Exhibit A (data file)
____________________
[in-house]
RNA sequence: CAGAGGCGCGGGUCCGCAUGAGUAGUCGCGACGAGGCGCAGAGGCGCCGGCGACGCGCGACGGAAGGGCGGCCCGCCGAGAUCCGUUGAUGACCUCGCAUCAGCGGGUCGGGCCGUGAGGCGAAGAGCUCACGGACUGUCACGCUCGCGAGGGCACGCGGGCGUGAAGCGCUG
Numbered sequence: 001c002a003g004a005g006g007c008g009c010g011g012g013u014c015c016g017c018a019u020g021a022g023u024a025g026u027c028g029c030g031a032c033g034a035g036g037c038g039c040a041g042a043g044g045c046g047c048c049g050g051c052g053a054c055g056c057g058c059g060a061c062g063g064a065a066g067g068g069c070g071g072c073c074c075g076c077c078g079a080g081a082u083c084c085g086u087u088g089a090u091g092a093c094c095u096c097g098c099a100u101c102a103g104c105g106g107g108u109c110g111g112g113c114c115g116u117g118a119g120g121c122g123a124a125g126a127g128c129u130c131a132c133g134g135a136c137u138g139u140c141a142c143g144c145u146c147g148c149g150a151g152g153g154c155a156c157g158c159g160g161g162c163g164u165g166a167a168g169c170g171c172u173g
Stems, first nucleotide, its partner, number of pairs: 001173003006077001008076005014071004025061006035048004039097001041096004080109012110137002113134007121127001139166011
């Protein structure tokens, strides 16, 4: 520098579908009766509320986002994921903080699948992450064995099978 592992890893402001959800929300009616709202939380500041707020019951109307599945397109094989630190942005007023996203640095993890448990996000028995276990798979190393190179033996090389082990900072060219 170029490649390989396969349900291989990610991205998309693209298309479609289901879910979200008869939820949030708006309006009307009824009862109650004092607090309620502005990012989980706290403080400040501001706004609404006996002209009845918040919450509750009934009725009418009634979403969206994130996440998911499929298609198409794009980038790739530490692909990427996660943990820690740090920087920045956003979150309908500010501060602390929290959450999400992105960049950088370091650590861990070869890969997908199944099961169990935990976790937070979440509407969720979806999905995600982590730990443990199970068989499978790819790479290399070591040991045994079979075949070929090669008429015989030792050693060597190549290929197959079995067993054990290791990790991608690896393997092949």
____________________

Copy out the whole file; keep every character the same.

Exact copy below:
[in-house]
RNA sequence: CAGAGGCGCGGGUCCGCAUGAGUAGUCGCGACGAGGCGCAGAGGCGCCGGCGACGCGCGACGGAAGGGCGGCCCGCCGAGAUCCGUUGAUGACCUCGCAUCAGCGGGUCGGGCCGUGAGGCGAAGAGCUCACGGACUGUCACGCUCGCGAGGGCACGCGGGCGUGAAGCGCUG
Numbered sequence: 001c002a003g004a005g006g007c008g009c010g011g012g013u014c015c016g017c018a019u020g021a022g023u024a025g026u027c028g029c030g031a032c033g034a035g036g037c038g039c040a041g042a043g044g045c046g047c048c049g050g051c052g053a054c055g056c057g058c059g060a061c062g063g064a065a066g067g068g069c070g071g072c073c074c075g076c077c078g079a080g081a082u083c084c085g086u087u088g089a090u091g092a093c094c095u096c097g098c099a100u101c102a103g104c105g106g107g108u109c110g111g112g113c114c115g116u117g118a119g120g121c122g123a124a125g126a127g128c129u130c131a132c133g134g135a136c137u138g139u140c141a142c143g144c145u146c147g148c149g150a151g152g153g154c155a156c157g158c159g160g161g162c163g164u165g166a167a168g169c170g171c172u173g
Stems, first nucleotide, its partner, number of pairs: 001173003006077001008076005014071004025061006035048004039097001041096004080109012110137002113134007121127001139166011
């Protein structure tokens, strides 16, 4: 520098579908009766509320986002994921903080699948992450064995099978 592992890893402001959800929300009616709202939380500041707020019951109307599945397109094989630190942005007023996203640095993890448990996000028995276990798979190393190179033996090389082990900072060219 170029490649390989396969349900291989990610991205998309693209298309479609289901879910979200008869939820949030708006309006009307009824009862109650004092607090309620502005990012989980706290403080400040501001706004609404006996002209009845918040919450509750009934009725009418009634979403969206994130996440998911499929298609198409794009980038790739530490692909990427996660943990820690740090920087920045956003979150309908500010501060602390929290959450999400992105960049950088370091650590861990070869890969997908199944099961169990935990976790937070979440509407969720979806999905995600982590730990443990199970068989499978790819790479290399070591040991045994079979075949070929090669008429015989030792050693060597190549290929197959079995067993054990290791990790991608690896393997092949």